He left it to his most enthusiastic supporter, his Natal wheeler-dealer, Theophilus Shepstone, to decide how – and when – to bring this about.
Shepstone opted for the tried-and-tested: pick a fight with Cetshwayo and defeat him, using superior weaponry.
The British High Commissioner, Sir Henry Bartle Frere, set the ball rolling by pretending a number of minor border incidents were major threats to the security of Natal. The tipping point came when the sons of a Zulu chief seized two of their father’s adulterous wives in Natal, dragged them into Zululand, and killed them.
Cetshwayo was given an ultimatum: hand over the sons, pay 500 cattle in compensation, and disband his army and his age-group system of military organisation – within 20 days.
There was no way he could comply.
All he could do was insist that “the king has, however, declared, and still declares that he will not commence war, but will wait till he is actually attacked before he enters on a defensive campaign”.
In January 1879, British forces entered Zululand – and on January 22 came the shock of Isandlwana.
As Cetshwayo feared, Zulu losses at Isandlwana and, on the same day, at nearby Rorke’s Drift were horrific. And as the weeks passed, casualties mounted at an alarming rate, with serious losses at Kambula and Gingindlovu especially.
Then, on July 4, the redcoats attacked the royal headquarters at Ulundi, razing it and forcing Cetshwayo to flee.
On August 28, he was captured in the Ngome Forest and sent to Cape Town, where he was held at the Castle, while the Zulu kingdom was “dismembered” into 13 parts, each of which was put under the control of pliant chiefs.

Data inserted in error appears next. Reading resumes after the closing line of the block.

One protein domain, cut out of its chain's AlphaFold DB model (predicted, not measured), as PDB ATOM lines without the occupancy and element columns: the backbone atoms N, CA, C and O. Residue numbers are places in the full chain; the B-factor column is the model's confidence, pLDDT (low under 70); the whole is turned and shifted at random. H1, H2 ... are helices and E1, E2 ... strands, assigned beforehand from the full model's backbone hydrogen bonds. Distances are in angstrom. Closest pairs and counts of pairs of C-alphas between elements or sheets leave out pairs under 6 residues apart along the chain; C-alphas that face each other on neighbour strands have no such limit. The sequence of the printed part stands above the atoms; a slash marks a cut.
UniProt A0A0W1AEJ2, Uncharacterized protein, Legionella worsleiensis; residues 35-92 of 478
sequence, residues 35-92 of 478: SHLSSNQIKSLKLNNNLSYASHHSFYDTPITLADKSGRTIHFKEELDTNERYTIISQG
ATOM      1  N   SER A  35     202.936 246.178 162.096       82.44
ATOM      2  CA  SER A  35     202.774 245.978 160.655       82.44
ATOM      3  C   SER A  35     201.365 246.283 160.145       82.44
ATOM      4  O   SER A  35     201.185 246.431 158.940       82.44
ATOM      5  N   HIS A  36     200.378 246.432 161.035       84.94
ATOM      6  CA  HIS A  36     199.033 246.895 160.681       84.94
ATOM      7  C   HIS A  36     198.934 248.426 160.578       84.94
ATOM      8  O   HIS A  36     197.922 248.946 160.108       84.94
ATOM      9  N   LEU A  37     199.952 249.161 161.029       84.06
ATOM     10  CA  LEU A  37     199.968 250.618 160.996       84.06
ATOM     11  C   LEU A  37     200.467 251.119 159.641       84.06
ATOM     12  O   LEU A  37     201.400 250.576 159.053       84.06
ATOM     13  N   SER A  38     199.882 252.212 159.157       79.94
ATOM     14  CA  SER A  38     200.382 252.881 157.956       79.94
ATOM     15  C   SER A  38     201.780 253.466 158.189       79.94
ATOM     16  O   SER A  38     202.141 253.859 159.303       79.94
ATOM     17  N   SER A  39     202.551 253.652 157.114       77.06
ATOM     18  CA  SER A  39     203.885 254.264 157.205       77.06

A striking figure, Cetshwayo handled himself with great dignity, refusing to be regarded as a curiosity and insisting that he be given European clothes to wear while in Cape Town.
Many people who saw him commented that he was not the overgrown ogre painted by colonial officials.
Although he couldn’t read and write, he displayed a remarkable grasp of local, national and international politics.
In this he was assisted by Bishop Colenso and his social activist daughter, Harriette.
Cetshwayo fought with dogged persistence to win back his freedom – and the kingdom of Zululand. In this regard, his key weapon was a letter-writing campaign that drew in prominent officials and even the monarch of England, Queen Victoria.
In March 1881, in a letter written from the Castle to Sir Hercules Robinson, the governor of the Cape Colony, he wrote: “I have done you no wrong, therefore you must have some other object in view to invading my land.
“How is it,” he asked, alluding to the fact that Shepstone had backed his ascension to the Zulu throne, “that they crown me in the morning and dethrone me in the afternoon.”
Cetshwayo’s persistence earned him a trip to England to state his case.
There, he impressed as many parliamentarians and ordinary people as he did in Cape Town.
He was freed in July 1883, but his return to Natal sparked a war with his main rival, Zibhebhu.
Forced to flee his territory, he sought refuge with the British Resident Commissioner in Eshowe, where he died in 1884.
This is the third in a series of articles marking the 350th anniversary of the Castle of Good Hope.